Cardano, a top 5 cryptocurrency, is planning to launch smart contract functionality on September 12. When this happens, there will be an entirely new ecosystem of DeFi applications, and they are guaranteed to be unique from those we have already seen. This will cause the creation of new revolutionary dApps and opportunities for early adopters.
The underdog story of Cardano is well known within the cryptocurrency space: after leaving Ethereum, Charles Hoskinson created Cardano as a new smart contract platform that would deliver on the promises that Ethereum failed to live up to, namely proof of stake consensus, high transaction throughput, and low fees. After four years of development, research, and peer revision, Cardano is finally ready for their biggest update yet: the Alonzo hard fork. This hard fork will allow for smart contracts to be published and deployed on Cardano, leading to the possibility of Cardano-based tokens, NFTs, and decentralized applications.
Cardano, on the other hand, will not be immediately EVM-compatible. There are plans to add this support in the future, but it could be years before this is available. Instead, developers will have to program smart contracts in Plutus, a new and easy-to-program smart contract language, and Haskell, a programming language that has been around since 1990 but has yet to see mainstream adoption.
The use of Plutus instead of Solidity is quite significant for the growth of Cardano’s ecosystem. On one hand, it means that popular Ethereum dApps like Uniswap, Aave, and Compound, along with every other Ethereum dApp, will not be able to easily port over to Cardano. This may lead to a lack of liquidity and dApps on Cardano in its first months, which could stop some users from migrating to the platform. On the other hand, Cardano offers a fresh slate for both developers and users alike, and is guaranteed to have unique and never-before-seen projects, unlike a blockchain like Binance Smart Chain, whose EVM-compatibility means that all of its major dApps are simply clones of existing Ethereum dApps.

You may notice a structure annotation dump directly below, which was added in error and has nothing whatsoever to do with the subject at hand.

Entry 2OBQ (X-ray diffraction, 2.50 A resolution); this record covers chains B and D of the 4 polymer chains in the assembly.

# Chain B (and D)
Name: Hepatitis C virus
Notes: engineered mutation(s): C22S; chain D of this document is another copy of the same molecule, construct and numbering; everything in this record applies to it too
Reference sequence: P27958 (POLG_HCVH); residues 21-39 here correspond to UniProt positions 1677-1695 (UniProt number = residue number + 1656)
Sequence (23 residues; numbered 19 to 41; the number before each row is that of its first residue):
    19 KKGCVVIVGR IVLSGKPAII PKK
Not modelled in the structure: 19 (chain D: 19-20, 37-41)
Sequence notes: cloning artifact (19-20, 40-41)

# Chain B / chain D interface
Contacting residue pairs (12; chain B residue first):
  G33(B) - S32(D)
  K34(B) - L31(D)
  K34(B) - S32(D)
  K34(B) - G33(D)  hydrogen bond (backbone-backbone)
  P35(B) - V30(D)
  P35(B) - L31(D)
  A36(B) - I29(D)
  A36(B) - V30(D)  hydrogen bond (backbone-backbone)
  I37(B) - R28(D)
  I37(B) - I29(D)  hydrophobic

Though initial development may be slow on the platform, we are guaranteed to see the next generation of DeFi built on Cardano, and that may lead to the creation of the next Uniswaps and Aaves, and other applications that have not even been thought of yet. Furthermore, since Plutus offers greater ease of development and built-in security verification methods, we should see less exploits and hacks from applications, leading to less negative news that slows the rate of adoption.
Furthermore, the yield farming opportunities can be expected to be incredibly lucrative, especially immediately after the September 12 launch date. Projects with governance tokens need to incentivize users to not only use their platform but also use Cardano itself, so they will be giving away tokens for simple activities such as holding ADA, providing liquidity on their platform, or even borrowing money. This has been seen in other blockchains, like Harmony, where users can currently earn nearly 50% by staking BTC and ETH in a Sushiswap liquidity pool.
The entirely new Cardano ecosystem will give both developers and users alike the opportunity to experience an entirely fresh smart contract ecosystem, with new projects, tokens, and features. Whether or not this ecosystem is enticing enough to make Cardano and ADA as valuable as Ethereum remains to be seen, but it is certain that competition within the smart contract space is healthy, as it gives all projects the incentive to continuously develop and upgrade, leading to a better experience for everyone.
By Lincoln Murr